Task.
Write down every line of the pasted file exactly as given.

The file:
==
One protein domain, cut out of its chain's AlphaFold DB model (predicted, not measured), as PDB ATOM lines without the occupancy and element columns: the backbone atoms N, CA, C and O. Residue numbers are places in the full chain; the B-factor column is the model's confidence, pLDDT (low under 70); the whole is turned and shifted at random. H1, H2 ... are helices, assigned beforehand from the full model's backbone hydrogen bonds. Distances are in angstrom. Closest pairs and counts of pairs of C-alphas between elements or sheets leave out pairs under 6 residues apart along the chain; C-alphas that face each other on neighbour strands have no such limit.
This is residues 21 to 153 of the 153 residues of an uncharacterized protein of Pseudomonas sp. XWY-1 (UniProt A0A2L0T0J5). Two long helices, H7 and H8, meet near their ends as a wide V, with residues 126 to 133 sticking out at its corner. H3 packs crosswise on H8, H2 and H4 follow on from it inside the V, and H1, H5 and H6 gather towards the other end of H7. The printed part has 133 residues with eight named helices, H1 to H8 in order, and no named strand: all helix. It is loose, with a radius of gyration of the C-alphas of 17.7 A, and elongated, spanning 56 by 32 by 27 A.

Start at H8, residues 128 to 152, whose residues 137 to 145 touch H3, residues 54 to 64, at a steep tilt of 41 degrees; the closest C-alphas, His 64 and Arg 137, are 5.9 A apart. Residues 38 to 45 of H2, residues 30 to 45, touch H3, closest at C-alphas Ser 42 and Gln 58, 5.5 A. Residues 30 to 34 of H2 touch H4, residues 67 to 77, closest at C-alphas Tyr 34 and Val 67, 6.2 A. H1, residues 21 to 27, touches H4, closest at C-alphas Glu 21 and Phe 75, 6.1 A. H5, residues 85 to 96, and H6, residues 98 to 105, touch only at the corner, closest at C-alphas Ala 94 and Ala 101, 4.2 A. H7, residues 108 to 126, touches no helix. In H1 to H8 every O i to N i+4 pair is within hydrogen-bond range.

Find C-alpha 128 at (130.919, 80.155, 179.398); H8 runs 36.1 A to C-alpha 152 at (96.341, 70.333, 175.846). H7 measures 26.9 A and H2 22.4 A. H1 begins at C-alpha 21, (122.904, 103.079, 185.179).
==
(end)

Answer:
One protein domain, cut out of its chain's AlphaFold DB model (predicted, not measured), as PDB ATOM lines without the occupancy and element columns: the backbone atoms N, CA, C and O. Residue numbers are places in the full chain; the B-factor column is the model's confidence, pLDDT (low under 70); the whole is turned and shifted at random. H1, H2 ... are helices, assigned beforehand from the full model's backbone hydrogen bonds. Distances are in angstrom. Closest pairs and counts of pairs of C-alphas between elements or sheets leave out pairs under 6 residues apart along the chain; C-alphas that face each other on neighbour strands have no such limit.
This is residues 21 to 153 of the 153 residues of an uncharacterized protein of Pseudomonas sp. XWY-1 (UniProt A0A2L0T0J5). Two long helices, H7 and H8, meet near their ends as a wide V, with residues 126 to 133 sticking out at its corner. H3 packs crosswise on H8, H2 and H4 follow on from it inside the V, and H1, H5 and H6 gather towards the other end of H7. The printed part has 133 residues with eight named helices, H1 to H8 in order, and no named strand: all helix. It is loose, with a radius of gyration of the C-alphas of 17.7 A, and elongated, spanning 56 by 32 by 27 A.

Start at H8, residues 128 to 152, whose residues 137 to 145 touch H3, residues 54 to 64, at a steep tilt of 41 degrees; the closest C-alphas, His 64 and Arg 137, are 5.9 A apart. Residues 38 to 45 of H2, residues 30 to 45, touch H3, closest at C-alphas Ser 42 and Gln 58, 5.5 A. Residues 30 to 34 of H2 touch H4, residues 67 to 77, closest at C-alphas Tyr 34 and Val 67, 6.2 A. H1, residues 21 to 27, touches H4, closest at C-alphas Glu 21 and Phe 75, 6.1 A. H5, residues 85 to 96, and H6, residues 98 to 105, touch only at the corner, closest at C-alphas Ala 94 and Ala 101, 4.2 A. H7, residues 108 to 126, touches no helix. In H1 to H8 every O i to N i+4 pair is within hydrogen-bond range.

Find C-alpha 128 at (130.919, 80.155, 179.398); H8 runs 36.1 A to C-alpha 152 at (96.341, 70.333, 175.846). H7 measures 26.9 A and H2 22.4 A. H1 begins at C-alpha 21, (122.904, 103.079, 185.179).